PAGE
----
The number of managers that have been demoted for misconduct remains unknown but Latreille wrote in his 2019 Annual Report To The Deputy Minister, “Based on feedback from the ombudsman and on other information, senior management decided to terminate the acting assignments of employees in positions of authority because of conduct considered inappropriate by subordinates.”
Amongst the complaints listed are “favouritism, unfairness and lack of transparency in staffing” in department offices nationwide, he said: “Various employees across Canada expressed their frustration regarding staffing decisions that lacked transparency. Employees perceive favouritism in staffing, while others have even reported nepotism.”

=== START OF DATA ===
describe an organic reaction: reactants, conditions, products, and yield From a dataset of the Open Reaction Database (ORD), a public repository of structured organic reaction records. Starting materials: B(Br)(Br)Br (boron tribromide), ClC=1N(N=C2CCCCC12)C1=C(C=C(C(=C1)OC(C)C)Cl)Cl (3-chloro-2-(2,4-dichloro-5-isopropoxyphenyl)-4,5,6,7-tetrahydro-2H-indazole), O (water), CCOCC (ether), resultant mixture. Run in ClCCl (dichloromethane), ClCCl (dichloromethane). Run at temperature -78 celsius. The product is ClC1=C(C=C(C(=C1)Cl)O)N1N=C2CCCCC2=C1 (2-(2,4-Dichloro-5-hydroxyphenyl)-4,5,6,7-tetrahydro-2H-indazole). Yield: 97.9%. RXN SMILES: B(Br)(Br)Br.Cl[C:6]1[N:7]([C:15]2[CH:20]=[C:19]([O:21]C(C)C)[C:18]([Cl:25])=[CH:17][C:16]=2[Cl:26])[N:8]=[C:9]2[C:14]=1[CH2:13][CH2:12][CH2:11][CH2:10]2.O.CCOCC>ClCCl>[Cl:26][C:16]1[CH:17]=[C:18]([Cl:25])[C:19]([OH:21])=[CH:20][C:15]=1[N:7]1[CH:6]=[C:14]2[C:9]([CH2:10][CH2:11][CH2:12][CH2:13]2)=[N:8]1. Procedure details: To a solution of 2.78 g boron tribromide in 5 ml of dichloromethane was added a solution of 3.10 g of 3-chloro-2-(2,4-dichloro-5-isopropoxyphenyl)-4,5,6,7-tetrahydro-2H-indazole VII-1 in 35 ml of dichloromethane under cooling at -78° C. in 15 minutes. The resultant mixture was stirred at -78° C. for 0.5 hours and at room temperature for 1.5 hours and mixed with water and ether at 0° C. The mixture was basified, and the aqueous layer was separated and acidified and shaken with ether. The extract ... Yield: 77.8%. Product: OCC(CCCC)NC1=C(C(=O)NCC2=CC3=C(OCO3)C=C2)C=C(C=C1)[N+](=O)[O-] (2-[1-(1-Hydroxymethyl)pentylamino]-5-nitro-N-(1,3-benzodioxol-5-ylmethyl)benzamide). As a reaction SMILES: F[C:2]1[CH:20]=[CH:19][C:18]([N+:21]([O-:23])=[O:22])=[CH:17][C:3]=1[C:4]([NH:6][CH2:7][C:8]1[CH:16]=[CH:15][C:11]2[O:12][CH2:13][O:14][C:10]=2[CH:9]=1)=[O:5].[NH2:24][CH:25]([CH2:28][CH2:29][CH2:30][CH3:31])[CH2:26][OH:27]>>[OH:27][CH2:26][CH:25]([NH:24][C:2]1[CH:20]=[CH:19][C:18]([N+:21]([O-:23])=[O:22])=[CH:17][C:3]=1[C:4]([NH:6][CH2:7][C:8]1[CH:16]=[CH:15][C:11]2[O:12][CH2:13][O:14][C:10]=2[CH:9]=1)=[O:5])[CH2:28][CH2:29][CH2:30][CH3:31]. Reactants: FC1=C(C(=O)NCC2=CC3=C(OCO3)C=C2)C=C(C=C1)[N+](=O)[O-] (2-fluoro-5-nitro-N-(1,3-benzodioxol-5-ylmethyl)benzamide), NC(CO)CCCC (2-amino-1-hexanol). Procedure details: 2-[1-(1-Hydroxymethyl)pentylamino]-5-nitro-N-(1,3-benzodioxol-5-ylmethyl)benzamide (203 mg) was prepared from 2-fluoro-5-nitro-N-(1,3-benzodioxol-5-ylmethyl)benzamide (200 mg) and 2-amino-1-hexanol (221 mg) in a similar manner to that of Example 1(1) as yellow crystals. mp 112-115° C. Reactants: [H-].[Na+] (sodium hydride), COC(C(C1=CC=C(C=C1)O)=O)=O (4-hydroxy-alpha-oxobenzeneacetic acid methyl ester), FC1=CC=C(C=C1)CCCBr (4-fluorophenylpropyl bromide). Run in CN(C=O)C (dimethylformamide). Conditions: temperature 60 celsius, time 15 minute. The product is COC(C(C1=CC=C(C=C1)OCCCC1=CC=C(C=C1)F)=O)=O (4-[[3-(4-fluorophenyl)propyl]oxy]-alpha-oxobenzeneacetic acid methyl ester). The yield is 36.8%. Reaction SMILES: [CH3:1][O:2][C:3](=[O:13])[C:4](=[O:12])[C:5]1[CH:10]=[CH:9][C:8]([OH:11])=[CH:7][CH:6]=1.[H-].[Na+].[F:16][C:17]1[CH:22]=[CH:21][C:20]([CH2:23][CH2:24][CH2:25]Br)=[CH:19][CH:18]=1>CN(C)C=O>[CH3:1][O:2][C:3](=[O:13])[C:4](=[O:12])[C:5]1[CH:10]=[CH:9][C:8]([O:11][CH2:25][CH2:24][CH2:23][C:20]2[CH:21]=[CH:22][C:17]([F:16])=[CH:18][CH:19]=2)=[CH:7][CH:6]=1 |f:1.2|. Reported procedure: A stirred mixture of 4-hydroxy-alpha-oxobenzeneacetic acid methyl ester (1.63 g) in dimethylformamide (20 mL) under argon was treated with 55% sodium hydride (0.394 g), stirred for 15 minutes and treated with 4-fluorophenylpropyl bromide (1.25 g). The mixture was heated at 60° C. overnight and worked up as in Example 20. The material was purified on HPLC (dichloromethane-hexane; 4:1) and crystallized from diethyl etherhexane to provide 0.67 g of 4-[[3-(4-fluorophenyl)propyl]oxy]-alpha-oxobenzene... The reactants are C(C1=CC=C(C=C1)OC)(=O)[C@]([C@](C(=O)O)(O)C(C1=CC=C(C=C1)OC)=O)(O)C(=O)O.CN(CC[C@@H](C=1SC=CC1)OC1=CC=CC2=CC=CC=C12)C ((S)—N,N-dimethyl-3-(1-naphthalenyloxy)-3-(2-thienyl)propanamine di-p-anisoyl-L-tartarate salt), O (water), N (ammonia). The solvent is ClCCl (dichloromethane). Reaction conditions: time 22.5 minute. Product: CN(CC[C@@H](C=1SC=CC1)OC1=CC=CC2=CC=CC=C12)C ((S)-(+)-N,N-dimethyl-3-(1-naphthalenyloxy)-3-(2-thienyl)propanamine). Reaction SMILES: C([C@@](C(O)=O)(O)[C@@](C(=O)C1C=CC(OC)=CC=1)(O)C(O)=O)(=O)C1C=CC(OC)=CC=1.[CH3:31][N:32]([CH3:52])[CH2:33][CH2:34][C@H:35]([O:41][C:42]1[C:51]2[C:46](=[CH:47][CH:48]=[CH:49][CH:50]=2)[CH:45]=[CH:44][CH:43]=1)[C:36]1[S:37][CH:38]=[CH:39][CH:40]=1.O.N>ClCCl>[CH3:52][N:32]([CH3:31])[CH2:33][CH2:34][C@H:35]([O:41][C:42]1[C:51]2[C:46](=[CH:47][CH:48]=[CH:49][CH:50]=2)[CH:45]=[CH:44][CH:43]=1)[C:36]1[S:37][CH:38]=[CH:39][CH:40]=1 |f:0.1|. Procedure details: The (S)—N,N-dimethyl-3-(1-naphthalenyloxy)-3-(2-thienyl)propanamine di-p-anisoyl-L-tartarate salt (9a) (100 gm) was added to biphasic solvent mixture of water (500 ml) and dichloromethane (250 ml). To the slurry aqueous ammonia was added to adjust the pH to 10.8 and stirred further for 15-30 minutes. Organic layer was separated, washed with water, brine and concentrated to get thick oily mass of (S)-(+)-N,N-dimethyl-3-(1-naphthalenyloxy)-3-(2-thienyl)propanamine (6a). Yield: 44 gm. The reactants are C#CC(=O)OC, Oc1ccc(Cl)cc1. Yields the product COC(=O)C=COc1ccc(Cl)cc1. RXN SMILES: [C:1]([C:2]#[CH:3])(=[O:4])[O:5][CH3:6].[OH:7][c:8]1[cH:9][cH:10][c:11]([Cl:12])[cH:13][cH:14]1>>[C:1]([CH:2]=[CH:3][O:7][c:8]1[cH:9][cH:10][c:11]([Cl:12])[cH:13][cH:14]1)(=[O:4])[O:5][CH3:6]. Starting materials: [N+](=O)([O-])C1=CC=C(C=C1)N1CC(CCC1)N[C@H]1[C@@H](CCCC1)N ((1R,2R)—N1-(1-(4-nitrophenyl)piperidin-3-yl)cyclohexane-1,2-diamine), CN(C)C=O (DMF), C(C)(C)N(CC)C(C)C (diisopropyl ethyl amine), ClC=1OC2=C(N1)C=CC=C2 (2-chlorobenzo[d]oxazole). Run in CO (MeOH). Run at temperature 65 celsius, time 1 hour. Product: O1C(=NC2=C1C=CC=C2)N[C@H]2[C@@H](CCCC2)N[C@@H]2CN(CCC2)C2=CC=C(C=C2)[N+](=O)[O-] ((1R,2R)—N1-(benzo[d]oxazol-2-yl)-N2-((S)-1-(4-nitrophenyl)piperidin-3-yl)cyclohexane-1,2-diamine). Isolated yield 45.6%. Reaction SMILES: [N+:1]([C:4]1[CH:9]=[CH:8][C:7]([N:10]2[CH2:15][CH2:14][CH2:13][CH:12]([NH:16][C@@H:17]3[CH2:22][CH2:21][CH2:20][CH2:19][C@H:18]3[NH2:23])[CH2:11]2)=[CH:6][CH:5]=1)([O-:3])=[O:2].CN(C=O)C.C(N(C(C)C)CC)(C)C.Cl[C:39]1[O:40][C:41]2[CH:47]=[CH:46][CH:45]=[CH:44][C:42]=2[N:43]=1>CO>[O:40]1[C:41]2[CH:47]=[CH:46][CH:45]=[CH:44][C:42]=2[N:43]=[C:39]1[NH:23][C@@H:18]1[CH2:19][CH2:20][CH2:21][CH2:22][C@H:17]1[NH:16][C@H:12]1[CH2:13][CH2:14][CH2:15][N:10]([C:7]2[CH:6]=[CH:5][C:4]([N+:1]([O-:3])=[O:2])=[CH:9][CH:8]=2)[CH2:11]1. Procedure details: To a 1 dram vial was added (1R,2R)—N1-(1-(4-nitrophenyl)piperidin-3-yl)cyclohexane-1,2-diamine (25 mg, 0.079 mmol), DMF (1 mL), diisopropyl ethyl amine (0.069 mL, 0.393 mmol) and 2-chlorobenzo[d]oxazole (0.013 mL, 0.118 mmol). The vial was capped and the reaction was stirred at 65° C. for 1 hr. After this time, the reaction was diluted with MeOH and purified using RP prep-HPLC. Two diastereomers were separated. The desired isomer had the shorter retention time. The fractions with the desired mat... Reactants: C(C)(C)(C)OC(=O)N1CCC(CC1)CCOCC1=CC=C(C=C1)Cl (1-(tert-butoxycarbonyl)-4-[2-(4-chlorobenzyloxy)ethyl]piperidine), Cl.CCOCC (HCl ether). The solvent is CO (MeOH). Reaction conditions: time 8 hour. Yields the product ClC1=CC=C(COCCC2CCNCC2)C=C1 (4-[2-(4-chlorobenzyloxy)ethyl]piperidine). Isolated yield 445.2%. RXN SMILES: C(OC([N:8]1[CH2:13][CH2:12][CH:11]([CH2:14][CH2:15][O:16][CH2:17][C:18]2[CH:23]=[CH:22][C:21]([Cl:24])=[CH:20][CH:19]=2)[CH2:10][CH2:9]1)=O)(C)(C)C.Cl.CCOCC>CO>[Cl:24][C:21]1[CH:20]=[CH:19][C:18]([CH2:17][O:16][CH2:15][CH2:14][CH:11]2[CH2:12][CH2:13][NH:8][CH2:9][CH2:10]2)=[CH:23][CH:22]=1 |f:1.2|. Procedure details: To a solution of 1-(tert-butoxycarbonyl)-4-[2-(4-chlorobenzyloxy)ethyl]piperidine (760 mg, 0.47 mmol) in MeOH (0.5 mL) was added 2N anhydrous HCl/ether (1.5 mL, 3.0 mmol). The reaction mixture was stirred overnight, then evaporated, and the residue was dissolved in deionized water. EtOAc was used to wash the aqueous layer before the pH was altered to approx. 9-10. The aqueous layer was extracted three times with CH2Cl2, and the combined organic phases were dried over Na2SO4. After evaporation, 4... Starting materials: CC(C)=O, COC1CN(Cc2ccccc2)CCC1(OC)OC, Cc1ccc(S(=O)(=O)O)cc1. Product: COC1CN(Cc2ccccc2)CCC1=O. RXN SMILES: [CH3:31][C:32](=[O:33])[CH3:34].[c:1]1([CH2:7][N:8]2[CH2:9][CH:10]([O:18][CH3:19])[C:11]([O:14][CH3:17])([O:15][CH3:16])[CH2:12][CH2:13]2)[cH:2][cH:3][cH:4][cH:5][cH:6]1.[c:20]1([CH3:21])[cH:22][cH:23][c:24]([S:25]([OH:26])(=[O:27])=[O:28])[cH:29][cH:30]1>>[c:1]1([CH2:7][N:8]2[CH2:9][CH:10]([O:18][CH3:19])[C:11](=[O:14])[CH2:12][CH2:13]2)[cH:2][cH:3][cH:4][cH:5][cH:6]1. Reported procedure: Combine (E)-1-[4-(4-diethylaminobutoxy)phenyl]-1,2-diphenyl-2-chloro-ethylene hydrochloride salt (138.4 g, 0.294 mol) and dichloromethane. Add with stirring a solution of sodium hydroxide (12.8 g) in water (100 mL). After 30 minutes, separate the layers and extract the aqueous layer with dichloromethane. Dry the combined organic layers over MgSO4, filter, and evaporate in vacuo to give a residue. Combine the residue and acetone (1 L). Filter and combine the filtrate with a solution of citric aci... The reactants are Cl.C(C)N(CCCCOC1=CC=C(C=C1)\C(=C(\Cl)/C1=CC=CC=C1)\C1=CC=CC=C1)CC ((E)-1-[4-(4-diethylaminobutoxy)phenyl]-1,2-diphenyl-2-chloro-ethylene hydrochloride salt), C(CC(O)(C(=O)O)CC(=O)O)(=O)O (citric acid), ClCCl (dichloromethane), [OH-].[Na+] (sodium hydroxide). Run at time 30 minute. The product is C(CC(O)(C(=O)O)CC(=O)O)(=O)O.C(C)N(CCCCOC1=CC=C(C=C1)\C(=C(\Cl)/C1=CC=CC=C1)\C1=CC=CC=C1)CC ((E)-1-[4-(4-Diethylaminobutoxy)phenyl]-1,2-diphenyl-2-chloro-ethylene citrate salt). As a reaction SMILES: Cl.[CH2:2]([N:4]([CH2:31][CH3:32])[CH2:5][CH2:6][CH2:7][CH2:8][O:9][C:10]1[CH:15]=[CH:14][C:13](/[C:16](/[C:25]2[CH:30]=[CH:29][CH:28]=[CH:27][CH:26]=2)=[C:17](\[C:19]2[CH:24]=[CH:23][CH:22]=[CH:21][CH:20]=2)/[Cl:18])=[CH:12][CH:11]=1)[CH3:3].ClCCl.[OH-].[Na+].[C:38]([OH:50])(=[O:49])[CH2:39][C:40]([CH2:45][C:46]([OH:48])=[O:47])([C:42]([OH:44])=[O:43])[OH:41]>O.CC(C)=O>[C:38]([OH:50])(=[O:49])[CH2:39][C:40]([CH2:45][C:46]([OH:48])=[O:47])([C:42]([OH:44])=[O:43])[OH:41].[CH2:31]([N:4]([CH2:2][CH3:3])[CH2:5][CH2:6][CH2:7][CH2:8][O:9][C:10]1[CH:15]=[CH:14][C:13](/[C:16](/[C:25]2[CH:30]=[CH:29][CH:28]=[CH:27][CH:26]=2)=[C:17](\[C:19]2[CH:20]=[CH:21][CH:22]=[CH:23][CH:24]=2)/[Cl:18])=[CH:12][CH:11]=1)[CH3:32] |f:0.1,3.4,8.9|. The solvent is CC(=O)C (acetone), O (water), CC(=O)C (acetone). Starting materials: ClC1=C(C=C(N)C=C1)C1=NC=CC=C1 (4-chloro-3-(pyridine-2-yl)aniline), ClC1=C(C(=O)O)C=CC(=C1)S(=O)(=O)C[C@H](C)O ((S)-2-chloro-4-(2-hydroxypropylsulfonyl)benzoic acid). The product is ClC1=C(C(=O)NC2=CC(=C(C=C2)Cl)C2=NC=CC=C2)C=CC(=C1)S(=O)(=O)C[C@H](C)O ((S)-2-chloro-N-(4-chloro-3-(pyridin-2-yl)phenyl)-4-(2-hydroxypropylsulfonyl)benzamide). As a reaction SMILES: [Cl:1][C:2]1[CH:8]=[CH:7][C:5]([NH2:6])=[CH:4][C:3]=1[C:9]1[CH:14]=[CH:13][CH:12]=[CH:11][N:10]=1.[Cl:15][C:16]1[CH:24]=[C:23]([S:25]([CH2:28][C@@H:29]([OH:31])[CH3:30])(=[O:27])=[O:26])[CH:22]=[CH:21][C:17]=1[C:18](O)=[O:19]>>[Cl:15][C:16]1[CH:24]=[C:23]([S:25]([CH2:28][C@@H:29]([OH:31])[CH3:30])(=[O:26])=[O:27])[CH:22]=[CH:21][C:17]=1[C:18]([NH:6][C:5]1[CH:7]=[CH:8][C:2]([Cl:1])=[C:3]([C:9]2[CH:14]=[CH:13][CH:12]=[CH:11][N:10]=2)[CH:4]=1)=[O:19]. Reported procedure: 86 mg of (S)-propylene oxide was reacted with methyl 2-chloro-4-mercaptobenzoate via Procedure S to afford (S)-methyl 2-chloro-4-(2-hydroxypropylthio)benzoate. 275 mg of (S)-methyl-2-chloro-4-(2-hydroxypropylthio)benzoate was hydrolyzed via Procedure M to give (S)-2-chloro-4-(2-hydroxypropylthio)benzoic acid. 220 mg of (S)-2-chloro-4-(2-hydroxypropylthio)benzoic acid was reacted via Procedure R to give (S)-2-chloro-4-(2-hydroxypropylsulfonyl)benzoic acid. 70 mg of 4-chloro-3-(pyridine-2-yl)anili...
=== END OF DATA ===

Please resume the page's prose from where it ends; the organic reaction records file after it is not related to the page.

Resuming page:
“The favouritism and nepotism reported by some employees violate the principles of fairness and transparency in staffing and undermine trust in the organization,” said the report. Ombudsman Latreille also cited complaints of “psychological harassment” by supervisors including “denigration, shouting, badmouthing, gossip and offensive remarks.”
There weren’t any detailed examples included nor any names of managers who had provenly hired friends or relatives.
The Public Service Commission conducted a 2018 Staffing and Non-Partisanship Survey and found that 54 percent of federal employees said that the hiring in their office “depends on who you know.” The survey questioned 101,892 employees.